Creating and implementing a strategic plan is where Gazelle Sports shines. “We develop a strategic map (one page) each year with our leadership team of 25 management and administrative staff who are in critical positions in our company,” Lampen-Crowell explains. “We determine our central challenge, strategic objectives and priorities. We appoint a leader to each priority and they use staff to develop an action plan. We hold strategic update meetings/calls once a month for each priority that highlights what has been accomplished the past 30 days and what will be done the next 30 days.”


Lampen-Crowell’s approach isn’t just organized, it’s implementable. It takes the oft-intimidating idea of a strategic plan and makes it completely approachable. It’s also adaptable. The folks at Gazelle Sports are constantly reevaluating their goals and plan to be realistic and successful. “We don’t always get it right, but we are always willing to adapt the plan with new information,” he says.


It’s also important that your strategic plan and vision are communicated constantly throughout your company. Many businesses make the mistake of creating a strategic plan at the start of the year, setting big goals, then letting them lie fallow. If you don’t remind your employees of what they’re working for, they get lost in the daily grind, and suddenly your vision seems unattainable once again. “Communicate the vision throughout you company. Use it in training and meetings. It should inspire and create a sense of pride in the business,” Lampen-Crowell explains. Remind your employees of the strategic plan and how their daily actions make those goals realities.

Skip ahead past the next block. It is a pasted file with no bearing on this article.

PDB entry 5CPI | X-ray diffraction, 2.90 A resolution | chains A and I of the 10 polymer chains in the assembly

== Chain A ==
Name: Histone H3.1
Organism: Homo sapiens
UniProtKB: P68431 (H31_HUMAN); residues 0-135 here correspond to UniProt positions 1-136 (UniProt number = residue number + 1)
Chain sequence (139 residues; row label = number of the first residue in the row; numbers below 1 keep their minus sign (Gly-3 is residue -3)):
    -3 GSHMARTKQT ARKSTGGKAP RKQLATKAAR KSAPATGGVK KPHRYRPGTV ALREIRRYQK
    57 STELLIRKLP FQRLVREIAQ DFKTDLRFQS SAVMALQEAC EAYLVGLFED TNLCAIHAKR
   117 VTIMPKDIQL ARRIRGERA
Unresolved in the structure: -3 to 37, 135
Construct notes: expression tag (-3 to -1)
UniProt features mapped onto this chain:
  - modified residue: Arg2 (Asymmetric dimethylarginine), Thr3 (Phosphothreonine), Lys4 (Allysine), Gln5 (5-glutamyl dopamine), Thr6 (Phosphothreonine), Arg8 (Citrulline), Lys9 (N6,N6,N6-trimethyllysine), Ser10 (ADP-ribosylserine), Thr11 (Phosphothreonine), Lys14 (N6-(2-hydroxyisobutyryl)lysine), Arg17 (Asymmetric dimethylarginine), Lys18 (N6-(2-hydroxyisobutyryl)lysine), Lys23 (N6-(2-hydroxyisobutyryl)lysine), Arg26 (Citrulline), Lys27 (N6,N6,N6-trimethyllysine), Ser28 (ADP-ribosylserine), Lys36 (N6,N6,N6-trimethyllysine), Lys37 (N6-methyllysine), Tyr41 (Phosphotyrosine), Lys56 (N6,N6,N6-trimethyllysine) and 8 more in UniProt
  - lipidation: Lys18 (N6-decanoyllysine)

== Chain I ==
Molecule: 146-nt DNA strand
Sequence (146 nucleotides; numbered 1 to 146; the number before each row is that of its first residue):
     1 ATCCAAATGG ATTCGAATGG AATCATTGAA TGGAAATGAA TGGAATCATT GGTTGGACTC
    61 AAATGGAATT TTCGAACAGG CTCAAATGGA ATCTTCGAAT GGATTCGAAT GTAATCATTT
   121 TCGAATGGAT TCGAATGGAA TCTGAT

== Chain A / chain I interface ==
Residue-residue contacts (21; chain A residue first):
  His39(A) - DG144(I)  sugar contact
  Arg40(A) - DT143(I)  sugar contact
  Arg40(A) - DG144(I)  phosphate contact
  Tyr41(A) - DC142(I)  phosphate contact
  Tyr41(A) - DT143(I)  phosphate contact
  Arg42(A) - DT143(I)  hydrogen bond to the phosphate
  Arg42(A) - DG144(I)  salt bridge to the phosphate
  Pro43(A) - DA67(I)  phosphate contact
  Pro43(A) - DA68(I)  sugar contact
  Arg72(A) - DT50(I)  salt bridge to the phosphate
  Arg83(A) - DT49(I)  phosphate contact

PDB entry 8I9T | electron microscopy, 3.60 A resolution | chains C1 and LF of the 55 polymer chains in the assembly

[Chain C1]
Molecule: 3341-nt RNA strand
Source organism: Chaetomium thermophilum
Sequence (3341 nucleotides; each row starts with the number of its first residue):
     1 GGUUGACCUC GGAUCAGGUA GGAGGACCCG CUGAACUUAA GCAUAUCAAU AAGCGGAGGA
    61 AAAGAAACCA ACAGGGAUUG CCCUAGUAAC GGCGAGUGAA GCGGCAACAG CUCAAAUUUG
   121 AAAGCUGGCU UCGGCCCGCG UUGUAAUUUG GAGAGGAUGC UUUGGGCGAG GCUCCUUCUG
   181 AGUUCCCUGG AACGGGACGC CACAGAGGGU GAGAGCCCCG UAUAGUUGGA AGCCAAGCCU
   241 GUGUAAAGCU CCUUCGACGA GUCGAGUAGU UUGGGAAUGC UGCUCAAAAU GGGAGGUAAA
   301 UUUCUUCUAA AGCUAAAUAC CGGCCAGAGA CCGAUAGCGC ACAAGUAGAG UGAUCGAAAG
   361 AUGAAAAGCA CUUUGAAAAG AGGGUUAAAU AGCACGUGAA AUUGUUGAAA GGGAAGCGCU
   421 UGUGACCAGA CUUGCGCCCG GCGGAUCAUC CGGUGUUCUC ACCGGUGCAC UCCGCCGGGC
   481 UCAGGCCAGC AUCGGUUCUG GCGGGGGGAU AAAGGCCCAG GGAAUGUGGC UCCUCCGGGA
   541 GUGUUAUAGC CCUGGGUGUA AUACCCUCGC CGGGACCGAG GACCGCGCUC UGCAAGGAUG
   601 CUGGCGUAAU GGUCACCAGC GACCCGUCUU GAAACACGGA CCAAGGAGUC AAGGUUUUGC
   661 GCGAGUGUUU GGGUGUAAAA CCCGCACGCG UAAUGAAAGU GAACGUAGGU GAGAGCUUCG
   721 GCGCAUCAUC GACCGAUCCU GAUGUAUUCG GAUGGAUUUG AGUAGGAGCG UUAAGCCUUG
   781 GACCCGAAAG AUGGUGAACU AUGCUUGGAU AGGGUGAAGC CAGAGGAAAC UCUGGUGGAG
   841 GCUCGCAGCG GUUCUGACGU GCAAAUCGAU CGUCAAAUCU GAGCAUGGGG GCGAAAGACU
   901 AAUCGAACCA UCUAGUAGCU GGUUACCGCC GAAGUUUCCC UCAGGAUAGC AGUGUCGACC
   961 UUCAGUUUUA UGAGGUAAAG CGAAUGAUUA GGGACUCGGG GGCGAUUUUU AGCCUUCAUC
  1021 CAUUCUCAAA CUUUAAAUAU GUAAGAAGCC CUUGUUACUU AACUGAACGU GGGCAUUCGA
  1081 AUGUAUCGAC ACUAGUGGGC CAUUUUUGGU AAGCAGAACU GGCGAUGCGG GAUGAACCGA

Lampen-Crowell still realizes that actually implementing a strategic plan can be difficult; these big goals easily get lost in the hubbub of running a business. “The implementation of strategic priorities can get sidetracked as daily operations and crisis needs attention,” Lampen-Crowell says. But he and his team still recognize that their strategic plan and vision are the true priorities, and that’s where that adaptability comes in. “Strategic effectiveness is critical and we attempt to implement our tactics in a ‘good enough’ state instead of waiting until we have processed a ‘perfect plan.’”


This is the key. Part of what makes strategic plans so intimidating is the general perception that they require a perfect plan and, as we all know, there’s no such thing as “perfect.” It’s integral that you devise these goals and just do what you can to make them a reality. It’s not always pretty and it never takes the path you’d expect, but it’s effective.

Chris Lampen-Crowell’s Guide to Strategic Planning

Lampen-Crowell and the folks at Gazelle are clearly experts in the art of strategic planning and defining your vision. He offers five quick tips for making yours effective, too.


  1. Use an outside facilitator.
  2. Set reasonable priorities (no more than four or five).
  3. Implement “good enough” tactics.
  4. Measure outcomes.
  5. Review and adjust on an at least monthly basis.
  6. Communicate the strategic plan with the entire company.